@thinairLocale: 6237' - Manitou Springs
I take no-rinse (www.norinse.com) on longer trips.
I don't get why people are proud of the fact that they don't try to stay clean.May 27, 2010 at 7:09 am #1614441
A mini dropper bottle with some Bronner's peppermint is what we use. Might be able to get away with a micro dropper bottle.
I'm also switching to an acly stove, and will burn Everclear in it, in part because of the multiple use of the fuel – burn, sterilize, medicate…May 27, 2010 at 7:55 am #1614456
quite a bit more expensive though. It would allow me to take away the triple anti biotic ointment, but that only weighs 2 grams anyway. I actually don't like alcohol as a pain killer, it doesn't work that well for me, i can be drunk with a broken leg and still be in agony.May 27, 2010 at 8:24 am #1614464
@dwambaughLocale: Pacific Northwest
I use Dr. Bronner's and/or alcohol gel in smaller bottles. When you do want to clean up, you can go a long ways with a small bowl of warm water, a little Dr. Bronner's and a synthetic cloth like the MSR Nano or a cut down PackTowl, or the good ol' bandana. It's just the basic sponge bath, but can make you feel pretty good.
A cut down milk jug bottom makes a good Leave No Trace sink and washtub to keep the soapy water out of the water sources. Little weight and you can stuff it full of odds and ends in the pack. Pick the size that suits you.May 27, 2010 at 11:04 am #1614524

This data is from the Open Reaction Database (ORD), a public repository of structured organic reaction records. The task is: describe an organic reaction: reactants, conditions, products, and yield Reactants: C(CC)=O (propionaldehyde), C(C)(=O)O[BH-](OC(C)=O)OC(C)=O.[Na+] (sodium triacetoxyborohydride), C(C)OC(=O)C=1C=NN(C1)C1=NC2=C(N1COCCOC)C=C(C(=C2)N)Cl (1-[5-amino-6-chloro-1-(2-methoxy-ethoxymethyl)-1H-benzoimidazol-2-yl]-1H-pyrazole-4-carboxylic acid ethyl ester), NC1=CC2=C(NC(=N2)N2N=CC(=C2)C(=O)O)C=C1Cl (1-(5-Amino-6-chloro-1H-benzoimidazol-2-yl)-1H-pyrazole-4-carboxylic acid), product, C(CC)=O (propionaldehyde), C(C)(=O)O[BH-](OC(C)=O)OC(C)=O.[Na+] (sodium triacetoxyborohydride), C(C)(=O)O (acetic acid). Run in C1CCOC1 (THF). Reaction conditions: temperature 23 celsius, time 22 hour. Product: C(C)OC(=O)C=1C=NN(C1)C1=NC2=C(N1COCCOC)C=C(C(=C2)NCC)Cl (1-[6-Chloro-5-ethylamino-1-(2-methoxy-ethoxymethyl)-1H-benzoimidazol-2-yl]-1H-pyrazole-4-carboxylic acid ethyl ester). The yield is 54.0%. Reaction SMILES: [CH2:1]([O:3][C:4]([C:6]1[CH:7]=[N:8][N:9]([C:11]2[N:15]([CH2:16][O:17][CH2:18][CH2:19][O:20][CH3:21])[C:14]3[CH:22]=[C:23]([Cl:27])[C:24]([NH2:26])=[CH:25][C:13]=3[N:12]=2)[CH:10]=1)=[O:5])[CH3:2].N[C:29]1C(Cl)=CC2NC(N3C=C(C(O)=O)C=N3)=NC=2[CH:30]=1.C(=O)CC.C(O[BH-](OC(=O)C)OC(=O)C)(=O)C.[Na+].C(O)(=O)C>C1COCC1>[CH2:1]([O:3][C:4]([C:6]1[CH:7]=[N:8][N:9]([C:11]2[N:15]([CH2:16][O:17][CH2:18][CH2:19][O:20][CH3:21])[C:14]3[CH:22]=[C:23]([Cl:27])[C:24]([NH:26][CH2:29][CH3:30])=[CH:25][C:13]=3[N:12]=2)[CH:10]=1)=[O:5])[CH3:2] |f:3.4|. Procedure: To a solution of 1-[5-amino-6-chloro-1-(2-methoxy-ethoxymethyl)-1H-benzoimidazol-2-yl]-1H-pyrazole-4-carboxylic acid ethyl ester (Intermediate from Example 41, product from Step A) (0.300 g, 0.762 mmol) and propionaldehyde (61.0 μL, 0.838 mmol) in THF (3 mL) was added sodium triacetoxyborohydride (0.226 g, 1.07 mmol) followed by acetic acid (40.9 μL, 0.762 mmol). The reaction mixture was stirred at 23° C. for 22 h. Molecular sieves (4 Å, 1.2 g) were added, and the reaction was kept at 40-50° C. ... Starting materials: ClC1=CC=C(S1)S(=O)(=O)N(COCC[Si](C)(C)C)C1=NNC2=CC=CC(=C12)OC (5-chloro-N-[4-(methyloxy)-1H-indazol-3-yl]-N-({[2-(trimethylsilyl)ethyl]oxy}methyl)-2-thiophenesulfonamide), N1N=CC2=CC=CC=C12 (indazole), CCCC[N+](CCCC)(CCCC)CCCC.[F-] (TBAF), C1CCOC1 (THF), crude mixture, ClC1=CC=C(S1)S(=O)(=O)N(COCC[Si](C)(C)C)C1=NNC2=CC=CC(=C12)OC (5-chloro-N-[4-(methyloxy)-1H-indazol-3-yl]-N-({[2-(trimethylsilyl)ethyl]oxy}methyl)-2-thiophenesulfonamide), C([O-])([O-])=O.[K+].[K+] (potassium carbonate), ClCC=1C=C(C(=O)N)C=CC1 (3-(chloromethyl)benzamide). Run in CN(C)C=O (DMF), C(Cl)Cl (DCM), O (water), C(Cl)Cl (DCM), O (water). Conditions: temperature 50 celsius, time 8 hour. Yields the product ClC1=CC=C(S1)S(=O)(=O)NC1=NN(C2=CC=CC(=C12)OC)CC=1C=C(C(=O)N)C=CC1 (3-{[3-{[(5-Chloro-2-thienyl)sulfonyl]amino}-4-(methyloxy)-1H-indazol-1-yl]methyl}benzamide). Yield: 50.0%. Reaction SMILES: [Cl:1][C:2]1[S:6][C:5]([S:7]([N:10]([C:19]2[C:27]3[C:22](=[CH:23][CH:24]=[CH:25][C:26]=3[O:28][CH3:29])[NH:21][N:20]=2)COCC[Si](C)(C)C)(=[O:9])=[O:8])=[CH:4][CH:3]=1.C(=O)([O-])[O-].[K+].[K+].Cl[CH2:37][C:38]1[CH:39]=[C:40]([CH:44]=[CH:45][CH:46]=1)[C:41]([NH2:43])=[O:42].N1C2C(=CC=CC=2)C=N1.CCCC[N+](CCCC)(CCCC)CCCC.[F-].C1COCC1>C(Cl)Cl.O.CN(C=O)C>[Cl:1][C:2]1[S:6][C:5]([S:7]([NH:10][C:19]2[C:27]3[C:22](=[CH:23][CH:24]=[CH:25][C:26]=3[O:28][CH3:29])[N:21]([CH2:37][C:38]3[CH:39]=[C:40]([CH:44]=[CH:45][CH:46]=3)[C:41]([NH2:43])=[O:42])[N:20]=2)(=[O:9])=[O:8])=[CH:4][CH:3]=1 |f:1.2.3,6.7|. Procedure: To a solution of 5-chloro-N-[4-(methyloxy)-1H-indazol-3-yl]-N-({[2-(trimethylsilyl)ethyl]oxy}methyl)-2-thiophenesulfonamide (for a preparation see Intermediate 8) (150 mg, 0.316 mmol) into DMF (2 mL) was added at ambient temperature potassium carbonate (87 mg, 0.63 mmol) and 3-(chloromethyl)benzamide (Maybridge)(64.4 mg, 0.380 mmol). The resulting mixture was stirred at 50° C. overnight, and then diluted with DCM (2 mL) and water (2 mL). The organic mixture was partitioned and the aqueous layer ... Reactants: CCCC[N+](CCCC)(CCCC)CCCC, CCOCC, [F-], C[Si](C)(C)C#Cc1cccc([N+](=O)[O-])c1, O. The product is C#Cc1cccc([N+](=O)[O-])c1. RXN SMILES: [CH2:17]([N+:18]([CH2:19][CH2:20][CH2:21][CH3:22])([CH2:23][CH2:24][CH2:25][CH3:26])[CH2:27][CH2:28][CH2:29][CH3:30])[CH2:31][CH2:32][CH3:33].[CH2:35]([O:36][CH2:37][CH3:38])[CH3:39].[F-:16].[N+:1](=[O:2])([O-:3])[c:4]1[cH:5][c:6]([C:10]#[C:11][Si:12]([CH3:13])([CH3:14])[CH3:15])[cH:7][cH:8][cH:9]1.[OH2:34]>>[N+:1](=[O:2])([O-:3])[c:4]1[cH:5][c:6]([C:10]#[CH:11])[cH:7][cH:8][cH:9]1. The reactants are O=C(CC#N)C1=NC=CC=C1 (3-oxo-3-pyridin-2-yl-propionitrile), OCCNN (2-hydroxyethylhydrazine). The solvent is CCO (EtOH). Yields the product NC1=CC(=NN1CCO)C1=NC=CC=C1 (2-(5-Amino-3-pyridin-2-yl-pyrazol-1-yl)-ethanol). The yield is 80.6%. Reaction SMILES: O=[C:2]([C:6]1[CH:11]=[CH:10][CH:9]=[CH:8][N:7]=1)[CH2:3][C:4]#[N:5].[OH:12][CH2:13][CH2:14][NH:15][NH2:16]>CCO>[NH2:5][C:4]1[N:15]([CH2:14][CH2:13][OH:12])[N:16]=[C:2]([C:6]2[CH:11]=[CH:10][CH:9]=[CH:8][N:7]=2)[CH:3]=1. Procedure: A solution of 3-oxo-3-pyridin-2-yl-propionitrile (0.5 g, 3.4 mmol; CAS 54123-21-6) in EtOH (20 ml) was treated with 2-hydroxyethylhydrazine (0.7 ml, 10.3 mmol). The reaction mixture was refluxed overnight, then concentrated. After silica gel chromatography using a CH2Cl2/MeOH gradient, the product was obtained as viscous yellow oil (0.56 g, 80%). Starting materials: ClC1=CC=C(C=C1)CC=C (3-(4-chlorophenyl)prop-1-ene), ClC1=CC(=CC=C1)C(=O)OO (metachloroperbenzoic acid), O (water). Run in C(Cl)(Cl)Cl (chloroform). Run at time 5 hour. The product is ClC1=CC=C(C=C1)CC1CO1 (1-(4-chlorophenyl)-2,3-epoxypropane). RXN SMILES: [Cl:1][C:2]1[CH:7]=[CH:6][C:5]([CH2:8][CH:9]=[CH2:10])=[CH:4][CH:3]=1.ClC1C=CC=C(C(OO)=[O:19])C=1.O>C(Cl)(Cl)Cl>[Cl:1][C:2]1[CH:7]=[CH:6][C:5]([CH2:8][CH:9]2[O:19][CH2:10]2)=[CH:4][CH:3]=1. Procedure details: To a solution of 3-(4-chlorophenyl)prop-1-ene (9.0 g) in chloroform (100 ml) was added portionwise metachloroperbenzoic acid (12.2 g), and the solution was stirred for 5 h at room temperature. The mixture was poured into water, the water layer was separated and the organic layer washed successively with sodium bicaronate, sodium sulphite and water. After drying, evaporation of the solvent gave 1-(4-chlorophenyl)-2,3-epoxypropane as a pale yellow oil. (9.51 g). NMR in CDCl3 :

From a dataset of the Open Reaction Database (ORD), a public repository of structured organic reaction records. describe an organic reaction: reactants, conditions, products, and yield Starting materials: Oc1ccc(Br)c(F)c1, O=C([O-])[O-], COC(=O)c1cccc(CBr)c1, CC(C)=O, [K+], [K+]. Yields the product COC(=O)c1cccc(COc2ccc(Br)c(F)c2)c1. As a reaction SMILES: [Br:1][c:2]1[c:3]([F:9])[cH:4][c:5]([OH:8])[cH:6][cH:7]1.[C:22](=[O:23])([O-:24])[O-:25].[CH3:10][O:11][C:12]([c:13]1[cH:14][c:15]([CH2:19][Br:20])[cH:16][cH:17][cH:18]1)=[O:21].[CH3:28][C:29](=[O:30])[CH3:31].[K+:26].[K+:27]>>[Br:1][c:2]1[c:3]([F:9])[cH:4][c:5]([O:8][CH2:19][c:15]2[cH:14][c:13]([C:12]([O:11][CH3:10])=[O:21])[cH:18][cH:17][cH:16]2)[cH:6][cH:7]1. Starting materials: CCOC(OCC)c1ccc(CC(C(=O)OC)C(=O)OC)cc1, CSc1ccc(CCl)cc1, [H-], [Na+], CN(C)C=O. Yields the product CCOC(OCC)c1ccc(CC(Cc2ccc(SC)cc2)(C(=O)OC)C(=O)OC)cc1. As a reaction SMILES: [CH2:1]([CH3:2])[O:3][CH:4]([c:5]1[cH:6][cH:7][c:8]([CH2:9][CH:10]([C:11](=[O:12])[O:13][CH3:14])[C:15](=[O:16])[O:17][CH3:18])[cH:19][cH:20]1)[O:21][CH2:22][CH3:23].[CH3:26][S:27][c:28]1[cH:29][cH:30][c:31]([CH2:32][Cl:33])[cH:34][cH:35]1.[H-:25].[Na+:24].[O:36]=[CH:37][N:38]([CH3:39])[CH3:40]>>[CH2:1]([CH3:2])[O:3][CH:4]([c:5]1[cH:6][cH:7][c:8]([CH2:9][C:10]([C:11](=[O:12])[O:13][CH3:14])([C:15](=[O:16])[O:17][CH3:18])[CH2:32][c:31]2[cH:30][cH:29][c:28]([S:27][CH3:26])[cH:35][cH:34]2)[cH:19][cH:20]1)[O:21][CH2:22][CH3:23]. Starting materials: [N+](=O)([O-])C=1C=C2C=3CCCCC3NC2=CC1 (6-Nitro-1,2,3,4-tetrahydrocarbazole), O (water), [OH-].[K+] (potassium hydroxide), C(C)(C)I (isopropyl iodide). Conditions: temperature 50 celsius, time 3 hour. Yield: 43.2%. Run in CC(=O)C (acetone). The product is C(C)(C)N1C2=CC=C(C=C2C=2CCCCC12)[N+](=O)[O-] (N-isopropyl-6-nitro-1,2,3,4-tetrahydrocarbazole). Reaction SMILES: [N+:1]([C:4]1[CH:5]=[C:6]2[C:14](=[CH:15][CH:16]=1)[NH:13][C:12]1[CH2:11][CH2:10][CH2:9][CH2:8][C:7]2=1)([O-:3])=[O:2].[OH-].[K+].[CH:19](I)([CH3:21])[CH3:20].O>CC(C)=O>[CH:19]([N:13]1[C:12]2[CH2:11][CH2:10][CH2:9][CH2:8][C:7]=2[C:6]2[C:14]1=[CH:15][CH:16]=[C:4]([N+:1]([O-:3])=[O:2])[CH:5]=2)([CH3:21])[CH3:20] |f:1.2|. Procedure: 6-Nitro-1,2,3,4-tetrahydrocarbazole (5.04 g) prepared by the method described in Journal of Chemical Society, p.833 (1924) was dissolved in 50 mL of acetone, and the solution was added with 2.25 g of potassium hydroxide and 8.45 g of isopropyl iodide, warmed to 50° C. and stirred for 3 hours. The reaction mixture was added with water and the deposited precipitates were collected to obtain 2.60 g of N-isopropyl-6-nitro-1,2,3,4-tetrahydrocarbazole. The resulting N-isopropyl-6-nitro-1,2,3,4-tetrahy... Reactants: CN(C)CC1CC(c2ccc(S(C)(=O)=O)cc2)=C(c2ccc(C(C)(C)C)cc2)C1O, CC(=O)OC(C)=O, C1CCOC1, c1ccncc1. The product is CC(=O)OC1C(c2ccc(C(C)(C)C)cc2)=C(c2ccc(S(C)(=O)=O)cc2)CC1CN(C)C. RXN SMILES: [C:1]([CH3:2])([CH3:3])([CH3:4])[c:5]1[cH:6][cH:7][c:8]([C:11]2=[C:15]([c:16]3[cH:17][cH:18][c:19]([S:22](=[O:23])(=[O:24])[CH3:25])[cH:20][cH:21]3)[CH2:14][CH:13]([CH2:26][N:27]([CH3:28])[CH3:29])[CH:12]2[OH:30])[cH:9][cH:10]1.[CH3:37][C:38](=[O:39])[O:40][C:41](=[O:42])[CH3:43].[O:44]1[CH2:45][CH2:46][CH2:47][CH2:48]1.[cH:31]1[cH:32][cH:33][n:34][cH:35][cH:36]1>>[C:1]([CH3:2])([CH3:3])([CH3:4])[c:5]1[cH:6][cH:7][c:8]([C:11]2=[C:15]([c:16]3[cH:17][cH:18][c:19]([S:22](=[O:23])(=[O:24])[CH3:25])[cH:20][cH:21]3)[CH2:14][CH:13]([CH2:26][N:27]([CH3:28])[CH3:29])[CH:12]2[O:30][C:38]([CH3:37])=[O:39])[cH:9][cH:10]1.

drowning in spamMember
I pretty much do it like Dale, except I don't carry alcohol gel, just regular alcohol.May 27, 2010 at 11:34 am #1614529
@carazLocale: bay area
I love the stuff. A small squeeze bottle of it takes care of everything. I also use it as toothpaste. I also do laundry on a longer trip with it by adding it and hot water to a ziplock with my socks and undies.May 27, 2010 at 10:30 pm #1614728
"I don't get why people are proud of the fact that they don't try to stay clean."
I don't believe anyone here is actually proud of the fact that they "don't try to stay clean"; we all have different opinions on what the definition of clean is. After I'm finished hiking all day I fail to find "try(ing) to stay clean" to be high on my to do list when the very next morning I'm going to sweat it out on the trail. I can take a shower and wash up for supper every night of the week when I'm at home with the family, when I'm outdoors I like to break free of the routine. Sure, my hands get washed, most of the time, but a longhandled spoon and ziplock bag cooking isn't exactly preparing sushi. Also, it isn't always possible or convenient to clean yourself, I've hiked in dry regions where every ounce of water carried was designated solely for hydration and cooking, in that case, oh well, I go to sleep grimy. There is something to be said about maintaining a certain level of hygiene, but for the most part, dirt and dried sweat isn't going to hurt you.May 27, 2010 at 11:39 pm #1614754
@skopeoLocale: British Columbia